Taiwanese device maker Acer is looking for an OEM partner in Indonesia to manufacture smartphones to avoid the country’s high import duties.
The company will decide on a partner later this year, DigiTimes reported.
The country’s smartphone market expanded 55 per cent in Q1 compared to a year ago and now accounts for just over half of total handset shipments, according to Counterpoint Research.
Smartphone growth is forecast to expand rapidly over the next few years as the country moves away from 2G network technology. According to GSMA Intelligence, 63 per cent of the country’s 318 million mobile connections (Q2 figures) are on 2G, compared to 36 percent on 3G. With some operators only launching 4G services earlier this year, the country has 2.07 million LTE connections.
Domestic manufacturing accounted for 35 per cent of the country’s smartphone market during Q1, and local production is forecast to increase due to new regulations.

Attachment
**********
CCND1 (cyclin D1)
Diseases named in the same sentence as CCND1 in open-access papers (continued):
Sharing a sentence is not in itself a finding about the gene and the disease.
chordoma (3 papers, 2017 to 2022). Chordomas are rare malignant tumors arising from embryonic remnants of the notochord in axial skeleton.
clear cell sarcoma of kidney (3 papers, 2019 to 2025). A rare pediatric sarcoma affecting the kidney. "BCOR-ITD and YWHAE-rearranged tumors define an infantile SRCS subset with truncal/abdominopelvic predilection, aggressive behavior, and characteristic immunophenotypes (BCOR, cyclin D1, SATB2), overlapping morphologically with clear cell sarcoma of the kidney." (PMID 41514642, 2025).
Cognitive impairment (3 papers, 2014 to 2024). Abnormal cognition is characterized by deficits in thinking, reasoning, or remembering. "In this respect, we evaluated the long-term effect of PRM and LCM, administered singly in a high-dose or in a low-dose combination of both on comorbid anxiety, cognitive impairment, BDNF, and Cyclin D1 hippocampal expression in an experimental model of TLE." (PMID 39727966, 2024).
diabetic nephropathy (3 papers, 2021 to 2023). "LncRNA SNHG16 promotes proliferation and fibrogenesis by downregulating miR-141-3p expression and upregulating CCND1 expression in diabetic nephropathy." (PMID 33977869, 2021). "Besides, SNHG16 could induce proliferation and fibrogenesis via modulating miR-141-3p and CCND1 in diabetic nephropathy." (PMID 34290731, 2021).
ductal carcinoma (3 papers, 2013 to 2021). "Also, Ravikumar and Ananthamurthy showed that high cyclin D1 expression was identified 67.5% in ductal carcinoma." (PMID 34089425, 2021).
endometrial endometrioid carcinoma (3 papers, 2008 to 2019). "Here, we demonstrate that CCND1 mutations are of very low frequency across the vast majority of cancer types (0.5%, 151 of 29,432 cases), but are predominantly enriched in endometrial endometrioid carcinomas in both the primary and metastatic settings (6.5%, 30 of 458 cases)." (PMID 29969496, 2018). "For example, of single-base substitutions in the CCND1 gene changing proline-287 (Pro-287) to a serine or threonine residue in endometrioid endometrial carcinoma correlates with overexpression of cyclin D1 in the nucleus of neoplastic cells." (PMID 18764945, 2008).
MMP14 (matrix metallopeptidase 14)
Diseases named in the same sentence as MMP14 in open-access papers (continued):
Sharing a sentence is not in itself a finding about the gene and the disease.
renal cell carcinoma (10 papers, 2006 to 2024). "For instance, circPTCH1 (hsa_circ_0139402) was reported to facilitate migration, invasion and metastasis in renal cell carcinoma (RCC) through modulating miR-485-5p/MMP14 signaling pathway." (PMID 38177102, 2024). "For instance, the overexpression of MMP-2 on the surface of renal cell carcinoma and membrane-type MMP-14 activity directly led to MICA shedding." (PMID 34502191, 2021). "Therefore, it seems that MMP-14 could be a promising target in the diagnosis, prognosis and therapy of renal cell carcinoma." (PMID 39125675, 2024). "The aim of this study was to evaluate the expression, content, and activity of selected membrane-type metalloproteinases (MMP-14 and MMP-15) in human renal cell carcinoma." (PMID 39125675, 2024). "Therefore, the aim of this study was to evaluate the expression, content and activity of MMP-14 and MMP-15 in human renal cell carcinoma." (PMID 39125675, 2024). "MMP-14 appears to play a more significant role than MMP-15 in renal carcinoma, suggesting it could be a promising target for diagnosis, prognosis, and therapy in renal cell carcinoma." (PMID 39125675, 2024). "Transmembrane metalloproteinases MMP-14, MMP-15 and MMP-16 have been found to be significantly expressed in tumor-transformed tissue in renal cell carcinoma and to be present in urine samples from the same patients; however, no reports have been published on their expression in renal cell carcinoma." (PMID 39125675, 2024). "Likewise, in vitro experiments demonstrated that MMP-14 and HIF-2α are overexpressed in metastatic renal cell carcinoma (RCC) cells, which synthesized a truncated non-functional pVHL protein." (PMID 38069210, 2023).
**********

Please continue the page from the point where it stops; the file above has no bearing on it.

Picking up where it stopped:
A draft regulation mandating local sourcing for 4G phone manufacturing would pose a challenge to foreign brands since the country’s device component ecosystem is still not mature, Counterpoint Research said.
Acer’s Indonesian efforts come as the PC, tablet and smartphone vendor admitted it is open to being acquired, but noted a buyer would have to “pay a heavy price”, Reuters reported.
The comment by Acer founder Stan Shih yesterday follows a sharp drop in its share price since April after a poor H1 performance. It posted a TWD2.89 billion ($90 million) loss in H1. Sales fell 33 per cent in July.
It had set a target to ship six million smartphones this year, but in H1 only shipped 1.8 million units, putting it under pressure to speed up shipments in the second half, DigiTimes said.